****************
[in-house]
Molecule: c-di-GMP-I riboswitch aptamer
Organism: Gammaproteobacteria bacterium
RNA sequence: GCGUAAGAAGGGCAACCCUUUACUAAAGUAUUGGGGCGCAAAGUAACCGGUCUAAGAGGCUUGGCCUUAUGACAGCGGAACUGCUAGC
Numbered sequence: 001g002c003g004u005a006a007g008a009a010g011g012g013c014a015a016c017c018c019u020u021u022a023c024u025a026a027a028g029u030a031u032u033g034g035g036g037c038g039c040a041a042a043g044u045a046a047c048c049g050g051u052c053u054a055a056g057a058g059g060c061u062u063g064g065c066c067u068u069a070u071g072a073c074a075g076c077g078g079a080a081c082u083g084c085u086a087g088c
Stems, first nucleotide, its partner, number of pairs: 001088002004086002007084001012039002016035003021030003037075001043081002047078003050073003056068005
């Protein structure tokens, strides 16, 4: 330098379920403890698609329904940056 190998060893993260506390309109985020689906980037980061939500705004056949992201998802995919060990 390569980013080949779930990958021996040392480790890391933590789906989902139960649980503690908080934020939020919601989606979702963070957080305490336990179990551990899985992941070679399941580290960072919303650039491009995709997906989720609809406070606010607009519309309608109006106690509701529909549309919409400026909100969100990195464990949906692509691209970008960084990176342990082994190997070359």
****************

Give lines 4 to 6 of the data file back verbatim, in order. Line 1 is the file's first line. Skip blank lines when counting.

RNA sequence: GCGUAAGAAGGGCAACCCUUUACUAAAGUAUUGGGGCGCAAAGUAACCGGUCUAAGAGGCUUGGCCUUAUGACAGCGGAACUGCUAGC
Numbered sequence: 001g002c003g004u005a006a007g008a009a010g011g012g013c014a015a016c017c018c019u020u021u022a023c024u025a026a027a028g029u030a031u032u033g034g035g036g037c038g039c040a041a042a043g044u045a046a047c048c049g050g051u052c053u054a055a056g057a058g059g060c061u062u063g064g065c066c067u068u069a070u071g072a073c074a075g076c077g078g079a080a081c082u083g084c085u086a087g088c
Stems, first nucleotide, its partner, number of pairs: 001088002004086002007084001012039002016035003021030003037075001043081002047078003050073003056068005